Former University of Tartu rector and auditor general Alar Karis finds that if the Ragnar Nurkse Department of Innovation and Governance really paid people for work they didn’t do, it constitutes fraud and theft. Karis said that Aaviksoo should have acted immediately after meeting with whistle-blower Keenan McBride and that he would have admitted mistakes in Aaviksoo’s shoes.
How seriously should we take what happened at the Ragnar Nurkse institute? Was it fraud and theft?
I knowingly refrained from talking to rectors before this interview, meaning that my information is from the media. If it is true that researchers were paid for not participating in the project, it is clearly a case of fraud. Such fraud is usually punishable.
Are we dealing with a special case or a widespread scheme in Estonia and elsewhere?
It is difficult for me to say. Nothing like this came to light when I served as rector, which is not to say it was impossible. However, we should keep two things separate here: the specific case at hand and the broader question of R&D funding. Whether such practices surface in the conditions of underfinancing or whether the problem goes beyond that. Working abroad, I have noticed that the temptation to be creative with accounting might be even greater in working groups made up of top scientists and subject to international pressure.
What to do to avoid such misuse?
What can you do. We need to continue believing that most people are honest and that scientists are not an exception to this rule. Such things happen. That is why we have control mechanisms inside universities, on the state level and in this case also the European level. Simply knowing these mechanisms exist can keep people in check.
The Nurkse institute said it was gathering reserves.
One needs to gather reserves by not breaking the law. If you see that the system isn’t working, you need to propose amendments, not go on a stealing spree. But it is a problem, and in truth, universities have levers with which to pay researchers.
What is your assessment of Rector Jaak Aaviksoo’s handling of the situation? He met with a doctoral student who gave him an overview of the situation, but the rector did not act.
I’m a very timid person. If I get caught, I immediately confess and try to make amends. I do not waste time on justifications. If you make a mistake, you need to own up to it. Whether everything happened as the media says is another question; I do not have those facts today.
You believe it was wrong of Aaviksoo to look for justification?
Yes, even though it is understandable because the university’s reputation is on the line. That said, I’m not afraid that donors will now find that TalTech and Estonian scientists are all horse thieves who are not worthy of being funded. This type of misuse happens in all walks of life. Rather, it is something else that worries me: whenever something like this surfaces, it makes young people think very hard on whether they want to become scientists. Not least of all because there already exists a notion that becoming a scientist requires one to be tenacious in securing a place in the doctoral program and handling all these accounting finesses as opposed to just being the best. It might scare young people away.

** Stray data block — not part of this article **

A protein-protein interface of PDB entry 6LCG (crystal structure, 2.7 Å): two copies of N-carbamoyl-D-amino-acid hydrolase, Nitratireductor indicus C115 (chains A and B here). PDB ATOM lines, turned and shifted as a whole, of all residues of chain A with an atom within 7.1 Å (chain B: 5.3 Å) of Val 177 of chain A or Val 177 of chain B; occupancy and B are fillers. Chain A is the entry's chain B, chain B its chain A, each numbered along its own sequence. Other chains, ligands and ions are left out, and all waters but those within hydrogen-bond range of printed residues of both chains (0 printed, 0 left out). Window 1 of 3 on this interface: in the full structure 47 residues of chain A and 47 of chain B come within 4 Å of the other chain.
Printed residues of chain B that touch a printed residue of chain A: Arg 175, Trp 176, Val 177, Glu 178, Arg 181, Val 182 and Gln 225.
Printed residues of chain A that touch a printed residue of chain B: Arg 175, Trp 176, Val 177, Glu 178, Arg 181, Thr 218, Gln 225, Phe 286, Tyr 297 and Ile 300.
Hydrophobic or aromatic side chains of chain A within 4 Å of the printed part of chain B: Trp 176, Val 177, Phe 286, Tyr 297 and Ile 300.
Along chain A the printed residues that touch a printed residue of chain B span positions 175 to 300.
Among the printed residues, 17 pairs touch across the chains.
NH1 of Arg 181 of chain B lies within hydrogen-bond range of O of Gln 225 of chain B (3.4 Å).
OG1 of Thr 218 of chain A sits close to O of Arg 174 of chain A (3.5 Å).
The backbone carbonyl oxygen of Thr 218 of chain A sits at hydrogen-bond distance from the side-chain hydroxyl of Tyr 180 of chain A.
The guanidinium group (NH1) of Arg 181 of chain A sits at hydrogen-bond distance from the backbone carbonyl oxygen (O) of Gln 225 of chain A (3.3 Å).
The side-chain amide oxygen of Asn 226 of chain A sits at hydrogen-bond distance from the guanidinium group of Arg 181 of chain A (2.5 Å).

Should Aaviksoo resign over his mistake?
We have mechanisms for that, and TalTech has its own advisory board who picks its rectors. It is very difficult to say so from the outside without knowing all the facts.
But he should have taken immediate action after hearing from the whistle-blower?
Yes, if things are how he says they are, then Aaviksoo should have acted. If you know things are bad, you need to try and solve them, especially since the whistle-blower in this case is from another academic culture; perhaps we need to pay more attention to them as they lack the kind of connection Estonians have to their university and state.
Minister of Education and Research Mailis Reps has said that should it turn out this scheming goes beyond the institute, more effective punitive measures need to be considered. What could help?
In this case, where a person has stolen funds, those mechanisms exist in the law. A thief needs to be held responsible. What could those other mechanisms be… I think we should not tighten the screws too much, have even more control. I believe Mailis Reps will decide what to do once she has met with Aaviksoo and carried out an audit.
Several researchers have refrained from referring to the incident as theft. They have tried to mitigate the situation, referring to what happened at the institute as light scheming. Why is that?
If the media has published concerns that people have taken money for work that they haven’t done, I don’t know what else to say.
What will become of the Nurkse institute?
I believe it will continue to exist, along with TalTech. Institutions are not criminals as violations are committed by individual people. People who have caused problems for themselves and the university in this case are the ones we should be looking at.